As a child I loved sport, but I was not allowed to go to the park during the week, therefore I could never wait for school to finish so that I could go kick a ball in our backyard. Fortunately, Dad and Mum loved sports and education, and they would always discuss if it were time for sports or education, though education was the priority.
It was normally an argument between my group of friends whether it would tennis or football the coming weekend. Come Friday afternoon, I would shoot home, get dressed and rush off to the park with either a racket or ball under my arm, knowing that my friends would be waiting eagerly so the match could begin. Unfortunately, before we knew it was time to go back home, but thankfully there was Saturday and Sunday to still play.
Today as both an adult and sports coach, I can absolutely attest that sport is great for physical health and social life. Most of all I maintain that it increases your intelligence as sport helps you to focus and concentrate. There are scientific studies that prove the general benefits of sport for brain functions. These are:
- Inhibitory Control is the ability to screen out the noise in the environment and to help one focus and overcome distraction on what is important like a coach giving verbal instructions.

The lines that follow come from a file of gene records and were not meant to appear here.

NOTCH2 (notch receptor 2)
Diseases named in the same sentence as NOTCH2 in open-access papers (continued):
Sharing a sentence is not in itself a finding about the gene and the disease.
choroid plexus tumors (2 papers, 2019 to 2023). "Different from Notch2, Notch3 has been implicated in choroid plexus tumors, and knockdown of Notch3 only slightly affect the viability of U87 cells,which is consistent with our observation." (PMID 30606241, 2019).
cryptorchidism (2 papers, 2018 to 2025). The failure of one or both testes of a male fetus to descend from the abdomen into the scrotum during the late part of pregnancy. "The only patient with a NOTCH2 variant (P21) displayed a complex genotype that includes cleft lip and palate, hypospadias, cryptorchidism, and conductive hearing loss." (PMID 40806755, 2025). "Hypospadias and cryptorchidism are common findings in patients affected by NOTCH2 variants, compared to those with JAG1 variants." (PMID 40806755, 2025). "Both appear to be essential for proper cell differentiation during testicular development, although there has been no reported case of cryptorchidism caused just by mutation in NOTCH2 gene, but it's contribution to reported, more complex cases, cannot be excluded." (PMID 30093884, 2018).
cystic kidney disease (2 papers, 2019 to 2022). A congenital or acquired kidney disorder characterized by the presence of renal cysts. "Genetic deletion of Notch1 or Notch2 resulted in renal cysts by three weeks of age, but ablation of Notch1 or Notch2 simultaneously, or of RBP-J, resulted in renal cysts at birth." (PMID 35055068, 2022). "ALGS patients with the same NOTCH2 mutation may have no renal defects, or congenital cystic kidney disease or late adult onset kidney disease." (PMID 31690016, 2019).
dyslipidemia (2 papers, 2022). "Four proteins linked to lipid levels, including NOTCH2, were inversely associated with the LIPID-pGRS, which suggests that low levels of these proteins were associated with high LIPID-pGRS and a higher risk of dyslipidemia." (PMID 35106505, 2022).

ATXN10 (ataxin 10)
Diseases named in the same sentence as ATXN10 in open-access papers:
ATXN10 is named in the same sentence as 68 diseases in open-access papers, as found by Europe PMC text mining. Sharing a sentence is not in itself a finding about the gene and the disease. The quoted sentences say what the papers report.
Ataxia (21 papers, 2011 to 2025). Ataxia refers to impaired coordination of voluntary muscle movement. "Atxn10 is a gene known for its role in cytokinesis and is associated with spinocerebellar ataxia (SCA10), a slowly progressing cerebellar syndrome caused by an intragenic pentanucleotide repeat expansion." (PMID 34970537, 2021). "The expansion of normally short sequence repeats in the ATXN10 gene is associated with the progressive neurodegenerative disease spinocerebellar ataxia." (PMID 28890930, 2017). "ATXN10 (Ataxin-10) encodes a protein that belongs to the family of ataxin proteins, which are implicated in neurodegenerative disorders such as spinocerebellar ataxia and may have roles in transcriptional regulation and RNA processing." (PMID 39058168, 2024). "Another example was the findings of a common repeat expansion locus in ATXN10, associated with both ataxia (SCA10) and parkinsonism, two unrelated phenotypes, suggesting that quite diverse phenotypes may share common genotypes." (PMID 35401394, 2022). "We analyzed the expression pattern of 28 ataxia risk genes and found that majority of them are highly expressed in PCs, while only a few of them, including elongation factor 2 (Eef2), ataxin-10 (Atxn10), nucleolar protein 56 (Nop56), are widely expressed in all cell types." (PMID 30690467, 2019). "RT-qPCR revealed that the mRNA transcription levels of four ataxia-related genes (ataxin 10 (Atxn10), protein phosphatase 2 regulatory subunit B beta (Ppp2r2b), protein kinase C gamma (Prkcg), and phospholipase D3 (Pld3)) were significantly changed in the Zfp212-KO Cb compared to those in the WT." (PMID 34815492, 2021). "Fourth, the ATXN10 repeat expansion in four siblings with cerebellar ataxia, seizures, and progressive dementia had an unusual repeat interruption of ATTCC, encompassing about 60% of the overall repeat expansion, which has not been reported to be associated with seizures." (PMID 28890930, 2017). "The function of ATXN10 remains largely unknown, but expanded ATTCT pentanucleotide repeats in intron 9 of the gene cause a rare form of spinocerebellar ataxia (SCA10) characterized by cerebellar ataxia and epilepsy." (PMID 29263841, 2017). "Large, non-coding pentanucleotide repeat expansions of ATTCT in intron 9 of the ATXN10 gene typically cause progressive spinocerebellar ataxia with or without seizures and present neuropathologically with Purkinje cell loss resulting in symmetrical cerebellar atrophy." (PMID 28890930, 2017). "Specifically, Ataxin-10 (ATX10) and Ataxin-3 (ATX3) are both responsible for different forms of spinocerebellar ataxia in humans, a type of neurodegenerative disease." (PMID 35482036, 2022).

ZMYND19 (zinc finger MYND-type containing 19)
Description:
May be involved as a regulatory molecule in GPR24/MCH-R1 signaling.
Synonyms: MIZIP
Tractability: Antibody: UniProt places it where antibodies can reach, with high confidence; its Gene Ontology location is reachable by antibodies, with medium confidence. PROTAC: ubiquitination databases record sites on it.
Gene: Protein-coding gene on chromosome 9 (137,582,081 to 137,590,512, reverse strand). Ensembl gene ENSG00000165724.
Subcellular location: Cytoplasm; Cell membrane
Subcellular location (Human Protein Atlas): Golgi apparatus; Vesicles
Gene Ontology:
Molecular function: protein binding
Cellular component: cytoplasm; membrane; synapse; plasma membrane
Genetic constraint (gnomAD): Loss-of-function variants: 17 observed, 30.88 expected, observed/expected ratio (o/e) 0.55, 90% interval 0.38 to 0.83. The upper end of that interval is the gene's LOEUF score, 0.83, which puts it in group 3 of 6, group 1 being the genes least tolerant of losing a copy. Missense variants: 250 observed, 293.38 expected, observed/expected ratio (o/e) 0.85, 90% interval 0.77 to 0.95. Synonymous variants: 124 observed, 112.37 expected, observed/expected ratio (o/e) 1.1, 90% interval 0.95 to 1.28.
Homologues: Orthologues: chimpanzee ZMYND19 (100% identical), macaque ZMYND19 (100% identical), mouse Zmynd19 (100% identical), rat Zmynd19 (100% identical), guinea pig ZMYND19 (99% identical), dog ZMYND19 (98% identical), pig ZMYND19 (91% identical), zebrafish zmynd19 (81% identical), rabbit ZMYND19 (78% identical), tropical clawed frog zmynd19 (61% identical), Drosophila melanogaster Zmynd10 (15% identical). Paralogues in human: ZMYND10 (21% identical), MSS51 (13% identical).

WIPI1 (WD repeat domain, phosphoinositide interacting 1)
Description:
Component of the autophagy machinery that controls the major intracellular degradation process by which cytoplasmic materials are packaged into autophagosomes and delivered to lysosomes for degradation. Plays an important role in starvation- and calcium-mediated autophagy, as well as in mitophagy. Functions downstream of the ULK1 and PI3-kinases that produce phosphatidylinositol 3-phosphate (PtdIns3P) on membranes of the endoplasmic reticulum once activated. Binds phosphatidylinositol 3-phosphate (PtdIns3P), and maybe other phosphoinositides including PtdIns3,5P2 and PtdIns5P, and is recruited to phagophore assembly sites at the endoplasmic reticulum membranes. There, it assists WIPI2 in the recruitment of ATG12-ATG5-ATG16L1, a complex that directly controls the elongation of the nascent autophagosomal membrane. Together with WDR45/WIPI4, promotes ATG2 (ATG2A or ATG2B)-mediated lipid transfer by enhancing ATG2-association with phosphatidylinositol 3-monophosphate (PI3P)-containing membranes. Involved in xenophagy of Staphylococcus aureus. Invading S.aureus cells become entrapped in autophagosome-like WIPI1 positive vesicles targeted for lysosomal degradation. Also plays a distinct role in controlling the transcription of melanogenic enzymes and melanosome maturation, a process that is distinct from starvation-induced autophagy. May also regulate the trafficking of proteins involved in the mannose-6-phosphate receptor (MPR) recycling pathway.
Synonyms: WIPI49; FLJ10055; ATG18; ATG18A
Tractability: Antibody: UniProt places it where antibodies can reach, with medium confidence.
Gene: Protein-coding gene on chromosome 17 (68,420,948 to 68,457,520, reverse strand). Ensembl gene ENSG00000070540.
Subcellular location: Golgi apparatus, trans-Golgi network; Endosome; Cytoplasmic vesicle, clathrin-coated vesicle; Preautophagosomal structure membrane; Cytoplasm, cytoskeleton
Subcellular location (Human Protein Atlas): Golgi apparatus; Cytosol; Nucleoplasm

- Proprioception is the awareness of what is happening in the body. Sport increases proprioception and fine motor control and this all reflect on one’s intelligence.
- Visual Selective Attention is the ability to identify an object, track it visually as it travels through the air so that you can get in front of it and catch it.
- Executive Function can be improved by playing sports, this is the part of the brain that manages impulse control, working and planning memory.
It is not surprising that taking part in sports affects the brain, as brain chemicals play a key role in the cognitive abilities.
Brain chemicals such as dopamine and endorphins are unleashed when playing sport, exercise increases the production of brain-derived neurotrophic function, which is a crucial ingredient to keeping the neurons healthy and create new ones.
Training and playing football contribute to both mental and physical performance and improves the visual discrimination.
Enrolling your children for football training at First Touch can benefit them by improving their cognitive function and provide physical fitness benefits.